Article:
In politics, as in life, there can be an overwhelming temptation to go along to get along; to be a team player; to do the easy thing even when it’s not the right thing.
For far too long, insiders from both parties have played these games. Talk up fiscal responsibility, but spend big. Talk about a federal government that fulfills its basic responsibilities, but then vote to expand it beyond all recognition so that it cannot possibly do so. Talk about doing what’s right, but then do what the establishment wants instead.
Americans deserve better–and they deserve to get to choose something better this year. In 2012, Americans have the opportunity to decisively move away from big government, built up over years and years by both parties in Washington, D.C.
As I said in Sunday’s NBC/Facebook debate, President Obama has thrown gasoline on the fire, but let’s be honest: The bonfire was raging well before Obama ever left Chicago.
Policies and spending served up by Washington, D.C. insiders, in several notable instances designed and written by Wall Street insiders to suit their needs, not ours, caused and then exacerbated this situation. In too many cases, these advocates of big spending and bad policy have used their positions of power to enrich themselves, both while in office and once outside of it. Republicans have been complicit in this scheme, just as Democrats have.
It is time for it to end.
To accomplish that, Americans will need to seek out genuine outsiders prepared to make the powers-that-be uncomfortable by pursuing policies that will put a stop to insiders’ behavior-as-usual.
As the lone conservative outsider on the ballot, I have a clear plan to overhaul the Washington status quo.
Andy Roth, Vice President of the Club for Growth, said it well earlier this week: “Rick Perry, I think, has one of the best if not the best plans. He’s got a ‘Cut, Balance and Grow’ plan where he wants to institute a Balanced Budget Amendment and cap spending at 18 percent, and then he wants to cut taxes all over the place. That would just really be a pro-growth boon. It’d be eliminating capital gains, lowering corporate tax rates and personal tax rates down to 20 percent. Very, very strong plan.”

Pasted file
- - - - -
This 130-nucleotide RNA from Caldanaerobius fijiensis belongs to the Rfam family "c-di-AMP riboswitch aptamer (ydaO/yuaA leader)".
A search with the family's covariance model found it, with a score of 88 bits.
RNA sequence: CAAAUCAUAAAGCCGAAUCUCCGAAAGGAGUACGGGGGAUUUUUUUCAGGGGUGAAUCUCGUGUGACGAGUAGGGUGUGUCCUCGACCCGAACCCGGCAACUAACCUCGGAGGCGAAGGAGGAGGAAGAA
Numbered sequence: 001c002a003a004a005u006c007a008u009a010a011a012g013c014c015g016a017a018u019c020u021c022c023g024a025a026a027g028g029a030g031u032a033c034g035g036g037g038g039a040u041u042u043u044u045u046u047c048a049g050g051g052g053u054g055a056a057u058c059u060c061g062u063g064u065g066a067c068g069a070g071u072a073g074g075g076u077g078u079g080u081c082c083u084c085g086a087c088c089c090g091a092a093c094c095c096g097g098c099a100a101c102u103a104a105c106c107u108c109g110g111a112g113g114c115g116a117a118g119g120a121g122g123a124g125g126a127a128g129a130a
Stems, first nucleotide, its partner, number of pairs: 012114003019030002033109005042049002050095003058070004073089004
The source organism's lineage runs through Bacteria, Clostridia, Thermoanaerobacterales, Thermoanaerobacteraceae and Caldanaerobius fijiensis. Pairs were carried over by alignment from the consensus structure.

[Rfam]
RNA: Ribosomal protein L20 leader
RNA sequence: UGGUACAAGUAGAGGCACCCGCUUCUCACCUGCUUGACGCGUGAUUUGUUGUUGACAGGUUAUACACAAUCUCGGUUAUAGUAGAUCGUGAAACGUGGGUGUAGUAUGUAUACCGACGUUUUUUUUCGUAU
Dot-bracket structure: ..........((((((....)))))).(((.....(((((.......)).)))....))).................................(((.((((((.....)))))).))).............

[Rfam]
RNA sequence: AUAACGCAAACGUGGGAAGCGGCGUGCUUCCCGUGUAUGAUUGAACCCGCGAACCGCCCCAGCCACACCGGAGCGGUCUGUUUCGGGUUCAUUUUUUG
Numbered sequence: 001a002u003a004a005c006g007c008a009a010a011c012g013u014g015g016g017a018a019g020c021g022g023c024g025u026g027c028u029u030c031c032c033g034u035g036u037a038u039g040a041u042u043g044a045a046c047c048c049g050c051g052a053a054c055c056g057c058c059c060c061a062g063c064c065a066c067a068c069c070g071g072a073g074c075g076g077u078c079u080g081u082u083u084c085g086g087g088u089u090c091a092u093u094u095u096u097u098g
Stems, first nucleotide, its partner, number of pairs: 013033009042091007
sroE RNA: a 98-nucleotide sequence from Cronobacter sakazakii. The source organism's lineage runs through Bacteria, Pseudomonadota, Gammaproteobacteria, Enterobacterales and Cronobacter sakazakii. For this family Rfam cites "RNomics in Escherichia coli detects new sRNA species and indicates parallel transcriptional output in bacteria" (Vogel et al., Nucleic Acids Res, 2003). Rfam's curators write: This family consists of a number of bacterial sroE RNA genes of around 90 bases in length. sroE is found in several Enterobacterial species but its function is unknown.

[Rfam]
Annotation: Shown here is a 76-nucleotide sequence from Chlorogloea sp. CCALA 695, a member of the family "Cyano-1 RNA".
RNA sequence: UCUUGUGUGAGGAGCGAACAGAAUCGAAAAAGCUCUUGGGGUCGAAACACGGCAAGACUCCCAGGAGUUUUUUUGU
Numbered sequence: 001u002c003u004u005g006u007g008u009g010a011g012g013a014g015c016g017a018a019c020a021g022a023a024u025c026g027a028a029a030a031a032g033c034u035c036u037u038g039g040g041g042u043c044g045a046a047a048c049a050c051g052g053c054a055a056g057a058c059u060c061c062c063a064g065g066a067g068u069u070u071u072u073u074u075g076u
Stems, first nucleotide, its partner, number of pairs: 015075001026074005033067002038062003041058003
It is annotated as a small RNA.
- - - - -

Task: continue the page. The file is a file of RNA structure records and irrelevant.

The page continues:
For many Republicans, a balanced budget amendment is little more than easy political posturing when they know Democrats will not allow one to be passed. In earlier years, when Republicans exercised 100 percent control over the purse strings, they were not for constraining spending. In fact, they were in favor of as much big government as possible, so long as the beltway establishment “blessed” that big government as serving “conservative” ends.
As Roth noted, Rick Santorum “was a prolific earmarker,” Newt Gingrich “supported Medicare Part D, which expanded entitlements in a huge way,” and Mitt Romney “actually deserves to be in last place on this because it’s very uninspired ideas that he has. He barely wants to tinker around with the tax code…”
Voters have a clear choice between big government “conservatives” and a true limited government conservative.
I am a conservative outsider committed to seriously overhauling Washington, ending the IRS as we know it by cutting taxes to a fair and flat rate, and stopping job killing regulations dead in their tracks.
But to accomplish these things, one thing has to happen first: Americans must reject those who are part and parcel of the problem at the polls – the Washington and establishment insiders. We have that opportunity to really overhaul Washington and elect an authentic conservative in 2012. Let’s take it.